author = "Rhodius-Meester, {Hanneke F M} and {van Maurik}, {Ingrid S} and Juha Koikkalainen and Antti Tolonen and Frederiksen, {Kristian S} and Hasselbalch, {Steen G} and Hilkka Soininen and Sanna-Kaisa Herukka and Remes, {Anne M} and Teunissen, {Charlotte E} and Frederik Barkhof and Pijnenburg, {Yolande A L} and Philip Scheltens and Jyrki L{\"o}tj{\"o}nen and {van der Flier}, {Wiesje M}",
year = "2020",
doi = "10.1371/journal.pone.0226784",
language = "English",
volume = "15",
pages = "e0226784",
journal = "P L o S One",
issn = "1932-6203",
publisher = "Public Library of Science",
number = "1",

}

RIS

TY - JOUR

T1 - Selection of memory clinic patients for CSF biomarker assessment can be restricted to a quarter of cases by using computerized decision support, without compromising diagnostic accuracy

AU - Rhodius-Meester, Hanneke F M

AU - van Maurik, Ingrid S

AU - Koikkalainen, Juha

AU - Tolonen, Antti

AU - Frederiksen, Kristian S

AU - Hasselbalch, Steen G

AU - Soininen, Hilkka

AU - Herukka, Sanna-Kaisa

AU - Remes, Anne M

AU - Teunissen, Charlotte E

AU - Barkhof, Frederik

AU - Pijnenburg, Yolande A L

AU - Scheltens, Philip

AU - Lötjönen, Jyrki

AU - van der Flier, Wiesje M

PY - 2020

Y1 - 2020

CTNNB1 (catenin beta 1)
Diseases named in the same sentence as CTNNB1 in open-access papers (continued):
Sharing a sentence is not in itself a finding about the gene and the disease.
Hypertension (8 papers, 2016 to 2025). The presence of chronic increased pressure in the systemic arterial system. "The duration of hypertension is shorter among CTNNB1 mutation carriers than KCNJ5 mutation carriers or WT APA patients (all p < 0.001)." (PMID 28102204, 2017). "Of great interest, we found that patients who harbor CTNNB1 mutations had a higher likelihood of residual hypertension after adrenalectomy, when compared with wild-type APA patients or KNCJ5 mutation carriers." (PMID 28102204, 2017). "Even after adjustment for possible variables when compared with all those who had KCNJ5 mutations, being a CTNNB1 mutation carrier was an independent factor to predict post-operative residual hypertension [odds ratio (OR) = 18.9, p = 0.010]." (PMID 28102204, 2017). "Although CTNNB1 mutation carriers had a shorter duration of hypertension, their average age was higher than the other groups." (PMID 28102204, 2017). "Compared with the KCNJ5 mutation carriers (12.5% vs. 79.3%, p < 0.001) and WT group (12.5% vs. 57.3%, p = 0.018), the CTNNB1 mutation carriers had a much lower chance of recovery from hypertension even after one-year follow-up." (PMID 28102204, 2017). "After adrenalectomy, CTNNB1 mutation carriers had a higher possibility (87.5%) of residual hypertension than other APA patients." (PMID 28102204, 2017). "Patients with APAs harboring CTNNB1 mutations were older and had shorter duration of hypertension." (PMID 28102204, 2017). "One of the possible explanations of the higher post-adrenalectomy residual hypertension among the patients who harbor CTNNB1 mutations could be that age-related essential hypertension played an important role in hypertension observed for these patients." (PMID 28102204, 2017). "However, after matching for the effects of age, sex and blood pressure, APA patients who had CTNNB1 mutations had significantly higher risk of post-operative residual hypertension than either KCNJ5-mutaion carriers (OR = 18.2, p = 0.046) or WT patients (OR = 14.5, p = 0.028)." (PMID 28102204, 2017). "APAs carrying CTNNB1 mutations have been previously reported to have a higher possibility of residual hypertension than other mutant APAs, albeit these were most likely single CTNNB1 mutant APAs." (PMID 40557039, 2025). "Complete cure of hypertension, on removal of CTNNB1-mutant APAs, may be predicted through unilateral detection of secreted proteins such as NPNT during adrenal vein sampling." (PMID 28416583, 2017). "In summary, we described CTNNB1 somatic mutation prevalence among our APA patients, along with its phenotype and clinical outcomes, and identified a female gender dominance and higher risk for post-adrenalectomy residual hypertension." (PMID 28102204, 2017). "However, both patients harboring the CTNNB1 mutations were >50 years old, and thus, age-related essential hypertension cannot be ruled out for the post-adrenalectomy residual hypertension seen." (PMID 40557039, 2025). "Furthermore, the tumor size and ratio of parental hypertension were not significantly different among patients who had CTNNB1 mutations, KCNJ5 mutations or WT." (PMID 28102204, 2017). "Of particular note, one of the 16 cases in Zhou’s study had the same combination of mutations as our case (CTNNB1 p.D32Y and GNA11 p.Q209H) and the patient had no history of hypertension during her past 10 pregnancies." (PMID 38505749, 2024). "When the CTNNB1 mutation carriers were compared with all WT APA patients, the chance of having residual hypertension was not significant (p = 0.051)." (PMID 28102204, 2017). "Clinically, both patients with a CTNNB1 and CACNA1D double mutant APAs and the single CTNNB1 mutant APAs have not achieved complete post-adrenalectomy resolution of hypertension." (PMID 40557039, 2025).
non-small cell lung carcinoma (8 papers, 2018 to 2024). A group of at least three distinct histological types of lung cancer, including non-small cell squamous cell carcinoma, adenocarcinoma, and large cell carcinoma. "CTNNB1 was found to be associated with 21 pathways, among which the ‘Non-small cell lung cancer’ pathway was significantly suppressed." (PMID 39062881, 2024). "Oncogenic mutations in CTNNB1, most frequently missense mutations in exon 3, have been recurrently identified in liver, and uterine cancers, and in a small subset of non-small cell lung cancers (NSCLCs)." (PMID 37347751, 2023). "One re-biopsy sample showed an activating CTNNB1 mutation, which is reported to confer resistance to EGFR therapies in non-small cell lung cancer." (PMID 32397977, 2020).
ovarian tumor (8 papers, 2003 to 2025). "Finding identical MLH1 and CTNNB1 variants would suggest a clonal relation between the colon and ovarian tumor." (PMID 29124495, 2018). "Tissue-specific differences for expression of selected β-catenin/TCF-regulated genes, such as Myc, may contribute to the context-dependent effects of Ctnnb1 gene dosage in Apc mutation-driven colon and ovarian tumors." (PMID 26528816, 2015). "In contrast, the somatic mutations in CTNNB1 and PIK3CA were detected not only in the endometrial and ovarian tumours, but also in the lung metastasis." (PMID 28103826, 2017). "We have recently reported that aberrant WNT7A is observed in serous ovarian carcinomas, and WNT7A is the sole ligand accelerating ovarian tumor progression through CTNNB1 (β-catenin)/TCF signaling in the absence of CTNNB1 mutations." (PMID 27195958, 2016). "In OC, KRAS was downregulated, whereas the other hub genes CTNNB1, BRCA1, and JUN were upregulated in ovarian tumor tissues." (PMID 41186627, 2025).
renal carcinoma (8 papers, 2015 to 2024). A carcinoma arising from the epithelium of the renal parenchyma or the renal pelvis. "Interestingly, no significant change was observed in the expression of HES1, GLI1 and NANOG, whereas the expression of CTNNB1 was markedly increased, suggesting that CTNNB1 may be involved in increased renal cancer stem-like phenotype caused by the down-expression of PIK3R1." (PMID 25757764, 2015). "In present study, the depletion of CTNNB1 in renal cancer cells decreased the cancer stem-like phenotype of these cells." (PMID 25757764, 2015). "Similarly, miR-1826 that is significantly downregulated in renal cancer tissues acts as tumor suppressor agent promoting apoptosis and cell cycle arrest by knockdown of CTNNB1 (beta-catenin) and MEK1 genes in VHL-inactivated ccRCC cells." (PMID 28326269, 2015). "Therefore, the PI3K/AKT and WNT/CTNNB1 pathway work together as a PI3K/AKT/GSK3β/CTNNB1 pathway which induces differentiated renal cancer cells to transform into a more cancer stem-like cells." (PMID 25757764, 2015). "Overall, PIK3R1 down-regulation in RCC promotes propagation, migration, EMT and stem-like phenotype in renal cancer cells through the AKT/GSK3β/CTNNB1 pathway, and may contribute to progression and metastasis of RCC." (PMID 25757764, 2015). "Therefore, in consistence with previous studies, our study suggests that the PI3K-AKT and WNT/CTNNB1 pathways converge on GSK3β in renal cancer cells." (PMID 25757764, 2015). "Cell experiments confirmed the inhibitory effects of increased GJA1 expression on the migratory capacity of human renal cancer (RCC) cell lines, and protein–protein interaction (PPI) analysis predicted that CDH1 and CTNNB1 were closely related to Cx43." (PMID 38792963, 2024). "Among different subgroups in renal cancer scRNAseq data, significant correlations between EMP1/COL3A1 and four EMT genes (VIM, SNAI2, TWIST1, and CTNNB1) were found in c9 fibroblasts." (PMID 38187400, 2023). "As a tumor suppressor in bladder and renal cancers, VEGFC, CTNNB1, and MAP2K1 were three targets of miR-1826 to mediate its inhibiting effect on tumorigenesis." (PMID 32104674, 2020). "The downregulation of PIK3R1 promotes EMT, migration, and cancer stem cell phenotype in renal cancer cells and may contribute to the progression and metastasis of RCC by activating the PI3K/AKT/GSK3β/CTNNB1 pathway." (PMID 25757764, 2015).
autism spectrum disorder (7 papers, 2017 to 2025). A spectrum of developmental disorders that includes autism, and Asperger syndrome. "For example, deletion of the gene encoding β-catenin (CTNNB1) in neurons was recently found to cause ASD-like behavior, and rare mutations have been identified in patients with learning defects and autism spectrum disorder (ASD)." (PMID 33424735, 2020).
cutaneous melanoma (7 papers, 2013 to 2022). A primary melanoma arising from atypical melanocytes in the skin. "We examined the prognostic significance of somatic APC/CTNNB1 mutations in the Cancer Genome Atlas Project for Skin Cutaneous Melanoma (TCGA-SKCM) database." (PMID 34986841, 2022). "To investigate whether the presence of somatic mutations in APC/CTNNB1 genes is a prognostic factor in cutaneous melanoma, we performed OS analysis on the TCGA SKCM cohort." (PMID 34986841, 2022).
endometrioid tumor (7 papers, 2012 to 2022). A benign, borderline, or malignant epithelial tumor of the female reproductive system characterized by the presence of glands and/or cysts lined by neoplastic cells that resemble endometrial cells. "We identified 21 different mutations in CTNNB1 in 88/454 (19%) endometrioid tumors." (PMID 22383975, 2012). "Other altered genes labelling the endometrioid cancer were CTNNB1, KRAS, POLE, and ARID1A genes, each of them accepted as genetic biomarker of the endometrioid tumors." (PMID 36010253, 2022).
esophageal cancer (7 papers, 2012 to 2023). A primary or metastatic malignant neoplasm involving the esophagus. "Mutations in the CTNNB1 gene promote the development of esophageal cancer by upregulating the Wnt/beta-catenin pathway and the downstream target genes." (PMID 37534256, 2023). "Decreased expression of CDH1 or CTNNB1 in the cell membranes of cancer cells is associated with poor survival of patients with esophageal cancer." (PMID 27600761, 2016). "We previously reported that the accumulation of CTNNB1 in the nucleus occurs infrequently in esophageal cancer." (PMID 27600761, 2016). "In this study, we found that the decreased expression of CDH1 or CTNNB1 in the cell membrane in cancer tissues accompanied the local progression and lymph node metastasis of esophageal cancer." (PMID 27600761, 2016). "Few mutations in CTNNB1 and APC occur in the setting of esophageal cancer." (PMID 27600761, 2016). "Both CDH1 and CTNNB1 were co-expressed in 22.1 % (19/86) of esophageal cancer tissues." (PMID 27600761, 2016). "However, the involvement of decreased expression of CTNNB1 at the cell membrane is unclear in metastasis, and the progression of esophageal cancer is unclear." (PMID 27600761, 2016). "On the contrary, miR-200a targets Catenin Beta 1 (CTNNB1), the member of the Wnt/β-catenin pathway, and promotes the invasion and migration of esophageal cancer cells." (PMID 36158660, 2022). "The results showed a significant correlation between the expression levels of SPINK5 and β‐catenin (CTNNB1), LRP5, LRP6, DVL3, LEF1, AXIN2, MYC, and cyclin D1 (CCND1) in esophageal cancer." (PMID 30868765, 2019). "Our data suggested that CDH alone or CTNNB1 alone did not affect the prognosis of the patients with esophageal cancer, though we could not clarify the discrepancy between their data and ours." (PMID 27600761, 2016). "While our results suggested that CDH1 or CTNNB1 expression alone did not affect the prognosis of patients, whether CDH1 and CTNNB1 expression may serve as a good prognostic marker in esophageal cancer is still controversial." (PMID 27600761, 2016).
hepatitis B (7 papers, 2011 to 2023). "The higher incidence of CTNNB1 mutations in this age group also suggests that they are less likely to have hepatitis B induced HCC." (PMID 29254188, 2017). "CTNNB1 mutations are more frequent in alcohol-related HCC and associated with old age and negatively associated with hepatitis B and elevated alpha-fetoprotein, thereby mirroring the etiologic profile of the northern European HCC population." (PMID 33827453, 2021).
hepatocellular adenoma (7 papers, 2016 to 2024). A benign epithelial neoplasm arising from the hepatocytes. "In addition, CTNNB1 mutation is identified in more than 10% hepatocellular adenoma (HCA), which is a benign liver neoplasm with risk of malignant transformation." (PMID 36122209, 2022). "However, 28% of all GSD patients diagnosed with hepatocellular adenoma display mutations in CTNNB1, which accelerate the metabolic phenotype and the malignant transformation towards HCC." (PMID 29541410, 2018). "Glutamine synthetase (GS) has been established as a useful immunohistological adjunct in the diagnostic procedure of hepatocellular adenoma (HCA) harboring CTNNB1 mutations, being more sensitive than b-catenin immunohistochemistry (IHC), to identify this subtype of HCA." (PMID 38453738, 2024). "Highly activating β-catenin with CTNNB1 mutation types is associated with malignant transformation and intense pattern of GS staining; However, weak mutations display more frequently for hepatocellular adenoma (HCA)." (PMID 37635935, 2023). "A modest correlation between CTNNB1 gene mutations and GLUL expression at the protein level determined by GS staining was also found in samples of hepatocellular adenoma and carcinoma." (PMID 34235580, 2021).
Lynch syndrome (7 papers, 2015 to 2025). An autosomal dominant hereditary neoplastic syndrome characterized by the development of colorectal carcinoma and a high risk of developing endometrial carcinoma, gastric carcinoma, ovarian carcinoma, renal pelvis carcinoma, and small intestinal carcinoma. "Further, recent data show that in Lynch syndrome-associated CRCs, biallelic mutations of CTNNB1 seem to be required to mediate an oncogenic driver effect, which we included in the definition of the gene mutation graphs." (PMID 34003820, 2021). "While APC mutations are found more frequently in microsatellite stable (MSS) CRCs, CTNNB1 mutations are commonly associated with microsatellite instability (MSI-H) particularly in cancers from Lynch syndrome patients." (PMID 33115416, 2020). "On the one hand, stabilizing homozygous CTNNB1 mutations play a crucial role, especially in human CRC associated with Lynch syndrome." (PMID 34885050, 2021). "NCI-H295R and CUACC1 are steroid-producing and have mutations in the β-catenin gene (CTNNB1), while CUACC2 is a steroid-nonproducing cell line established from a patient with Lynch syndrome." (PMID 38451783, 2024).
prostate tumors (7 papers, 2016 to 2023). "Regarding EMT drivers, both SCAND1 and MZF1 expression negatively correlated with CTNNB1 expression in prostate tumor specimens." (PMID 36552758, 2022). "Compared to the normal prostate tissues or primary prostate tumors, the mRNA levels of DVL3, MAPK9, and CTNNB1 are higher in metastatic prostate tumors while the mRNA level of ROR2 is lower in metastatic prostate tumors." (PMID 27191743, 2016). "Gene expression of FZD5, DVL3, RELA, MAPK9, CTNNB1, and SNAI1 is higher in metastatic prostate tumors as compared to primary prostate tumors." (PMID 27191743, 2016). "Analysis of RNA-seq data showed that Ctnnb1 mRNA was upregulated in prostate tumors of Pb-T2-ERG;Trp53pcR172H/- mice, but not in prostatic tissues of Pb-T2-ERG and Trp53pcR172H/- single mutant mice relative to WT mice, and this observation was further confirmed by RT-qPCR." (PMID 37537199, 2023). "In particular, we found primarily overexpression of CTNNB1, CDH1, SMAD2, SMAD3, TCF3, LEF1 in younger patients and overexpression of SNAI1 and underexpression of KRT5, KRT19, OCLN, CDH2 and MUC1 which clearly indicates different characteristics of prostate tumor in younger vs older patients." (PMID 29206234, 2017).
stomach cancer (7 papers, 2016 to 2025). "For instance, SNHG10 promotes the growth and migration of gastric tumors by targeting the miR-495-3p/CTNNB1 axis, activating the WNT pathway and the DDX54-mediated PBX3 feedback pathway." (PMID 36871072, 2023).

N2 - INTRODUCTION: An accurate and timely diagnosis for Alzheimer's disease (AD) is important, both for care and research. The current diagnostic criteria allow the use of CSF biomarkers to provide pathophysiological support for the diagnosis of AD. How these criteria should be operationalized by clinicians is unclear. Tools that guide in selecting patients in which CSF biomarkers have clinical utility are needed. We evaluated computerized decision support to select patients for CSF biomarker determination.METHODS: We included 535 subjects (139 controls, 286 Alzheimer's disease dementia, 82 frontotemporal dementia and 28 vascular dementia) from three clinical cohorts. Positive (AD like) and negative (normal) CSF biomarker profiles were simulated to estimate whether knowledge of CSF biomarkers would impact (confidence in) diagnosis. We applied these simulated CSF values and combined them with demographic, neuropsychology and MRI data to initiate CSF testing (computerized decision support approach). We compared proportion of CSF measurements and patients diagnosed with sufficient confidence (probability of correct class ≥0.80) based on an algorithm with scenarios without CSF (only neuropsychology, MRI and APOE), CSF according to the appropriate use criteria (AUC) and CSF for all patients.RESULTS: The computerized decision support approach recommended CSF testing in 140 (26%) patients, which yielded a diagnosis with sufficient confidence in 379 (71%) of all patients. This approach was more efficient than CSF in none (0% CSF, 308 (58%) diagnosed), CSF selected based on AUC (295 (55%) CSF, 350 (65%) diagnosed) or CSF in all (100% CSF, 348 (65%) diagnosed).CONCLUSIONS: We used a computerized decision support with simulated CSF results in controls and patients with different types of dementia. This approach can support clinicians in making a balanced decision in ordering additional biomarker testing. Computer-supported prediction restricts CSF testing to only 26% of cases, without compromising diagnostic accuracy.